Although the family court accepted the respondent-Mother’s testimony that she had paid the appellant-Father child support in cash, the record shows that Mother’s testimony was not credible.
We reverse the family court’s finding that Mother made cash payments to Father for child support and remand for the family court’s determination as to whether Mother’s nonpayment was voluntary and whether Father is entitled to additional attorney’s fees.
The family court accepted Mother’s testimony that she had paid Father in cash at various times and places noted on a written list that Mother produced. However, after Mother supposedly started making such payments, an email from Father’s attorney indicated Mother had made no payments.
Mother responded, “I would like to make a payment arrangement with you for the fees owed. Please let me know how we can start this arrangement. Pertaining to child support, I have attempted to pay [Father] but he has made it difficult.” Mother stated that the reason for the failure of her attempt to pay Father was her inability to find him.
Both the letter from Father’s attorney and Mother’s response are dated after the alleged inception of Mother’s cash payments to Father. If these payments had been occurring as alleged in Mother’s transaction list, it is likely that Mother would not have stated she “attempted to pay” Father but would have stated that she had paid Father. Further, Mother’s transaction list indicated that she met Father several times at various locations to pay him child support prior to the e-mail she sent to Father’s attorney, but in the e-mail, Mother did not indicate that she had seen or paid Father; rather, she indicated that she had been unable to find Father in order to pay him.
These discrepancies cast doubt upon the legitimacy of Mother’s list of alleged cash transactions. In the absence of any supporting evidence of these alleged cash transactions beyond Mother’s own self-serving testimony, and pursuant to our authority to find facts in accordance with our own view of the evidence, we find Mother did not meet her burden of proving by a preponderance of the evidence that she made cash payments for child support to Father.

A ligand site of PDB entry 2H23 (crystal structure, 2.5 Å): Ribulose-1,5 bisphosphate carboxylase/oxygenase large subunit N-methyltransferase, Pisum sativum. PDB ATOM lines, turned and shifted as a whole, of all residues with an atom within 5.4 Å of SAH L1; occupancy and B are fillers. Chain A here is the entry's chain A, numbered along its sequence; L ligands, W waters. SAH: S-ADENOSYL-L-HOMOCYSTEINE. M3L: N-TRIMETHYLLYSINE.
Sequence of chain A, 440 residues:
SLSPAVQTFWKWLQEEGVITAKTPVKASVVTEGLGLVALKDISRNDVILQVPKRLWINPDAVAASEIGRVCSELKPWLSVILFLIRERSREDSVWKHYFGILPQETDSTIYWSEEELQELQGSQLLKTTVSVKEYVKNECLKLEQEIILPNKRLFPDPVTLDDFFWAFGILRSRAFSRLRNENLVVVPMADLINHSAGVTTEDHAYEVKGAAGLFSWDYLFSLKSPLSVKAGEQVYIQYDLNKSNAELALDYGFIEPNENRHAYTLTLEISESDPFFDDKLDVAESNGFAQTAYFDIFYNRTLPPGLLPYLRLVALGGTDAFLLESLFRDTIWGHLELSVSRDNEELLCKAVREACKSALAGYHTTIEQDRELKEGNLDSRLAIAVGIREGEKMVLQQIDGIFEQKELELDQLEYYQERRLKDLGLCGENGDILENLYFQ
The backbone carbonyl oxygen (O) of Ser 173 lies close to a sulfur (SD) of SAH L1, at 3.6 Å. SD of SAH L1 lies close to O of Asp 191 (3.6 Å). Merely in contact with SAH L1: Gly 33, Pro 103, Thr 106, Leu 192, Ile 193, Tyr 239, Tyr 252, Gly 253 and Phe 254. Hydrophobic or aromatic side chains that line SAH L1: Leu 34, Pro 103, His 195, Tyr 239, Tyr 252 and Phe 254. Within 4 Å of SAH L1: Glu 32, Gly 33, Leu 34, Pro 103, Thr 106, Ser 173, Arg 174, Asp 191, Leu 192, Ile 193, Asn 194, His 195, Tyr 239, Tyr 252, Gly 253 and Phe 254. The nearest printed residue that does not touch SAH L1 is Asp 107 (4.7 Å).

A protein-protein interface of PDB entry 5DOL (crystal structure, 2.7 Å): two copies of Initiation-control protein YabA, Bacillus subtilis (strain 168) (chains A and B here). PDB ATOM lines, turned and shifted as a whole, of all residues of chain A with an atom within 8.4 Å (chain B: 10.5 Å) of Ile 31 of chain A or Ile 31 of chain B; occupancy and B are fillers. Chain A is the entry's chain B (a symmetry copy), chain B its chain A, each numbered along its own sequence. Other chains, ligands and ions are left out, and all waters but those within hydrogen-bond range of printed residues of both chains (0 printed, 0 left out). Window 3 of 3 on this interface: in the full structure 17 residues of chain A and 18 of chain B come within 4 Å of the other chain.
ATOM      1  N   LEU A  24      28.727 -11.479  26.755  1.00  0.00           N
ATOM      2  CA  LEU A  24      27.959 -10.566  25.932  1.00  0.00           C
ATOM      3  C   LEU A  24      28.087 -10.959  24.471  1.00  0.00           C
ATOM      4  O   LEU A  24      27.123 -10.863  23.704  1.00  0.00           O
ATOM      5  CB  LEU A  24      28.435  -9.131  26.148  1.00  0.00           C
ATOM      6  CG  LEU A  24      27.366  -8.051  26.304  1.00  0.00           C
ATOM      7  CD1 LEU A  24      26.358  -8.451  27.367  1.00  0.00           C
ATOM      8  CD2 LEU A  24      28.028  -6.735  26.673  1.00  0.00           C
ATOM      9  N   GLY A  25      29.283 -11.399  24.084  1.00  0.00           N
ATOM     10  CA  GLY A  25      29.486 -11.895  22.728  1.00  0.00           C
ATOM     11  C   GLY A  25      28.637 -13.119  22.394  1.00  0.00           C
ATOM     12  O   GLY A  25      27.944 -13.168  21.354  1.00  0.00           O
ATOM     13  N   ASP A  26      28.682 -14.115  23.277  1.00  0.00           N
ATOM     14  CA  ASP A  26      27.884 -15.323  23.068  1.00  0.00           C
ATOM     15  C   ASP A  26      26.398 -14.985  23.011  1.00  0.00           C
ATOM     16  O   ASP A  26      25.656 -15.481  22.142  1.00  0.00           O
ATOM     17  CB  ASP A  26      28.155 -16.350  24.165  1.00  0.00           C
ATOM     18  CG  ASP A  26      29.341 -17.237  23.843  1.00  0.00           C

While this court normally defers to the family court’s assessment of witness credibility, the e-mail evidence puts Mother’s credibility on the witness stand in doubt.
Moreover, at the time of the hearing, the family court had already taken judicial notice of a January 16, 2018, order in which there are many adverse findings against Mother that call into question her candor and honesty to the court. Specifically, Mother’s self-serving testimony, coupled with the unfounded and grave child abuse accusations against Father, call into question her credibility. Therefore, relying on Mother’s testimony alone, without any corroborating evidence is not sufficient for a finding that payments were made.
As a result, we reverse the family court’s finding that Mother made cash payments for child support. Remanded.
Register v. Dixon (Lawyers Weekly No. 011-056-22, 8 pp.) (John Geathers, J.) Appealed from Richland County Family Court (Michelle Hurley, J.) Carrie Ann Warner for appellant; Angel Register Dixon and Lee Dixon, pro se. S.C. App.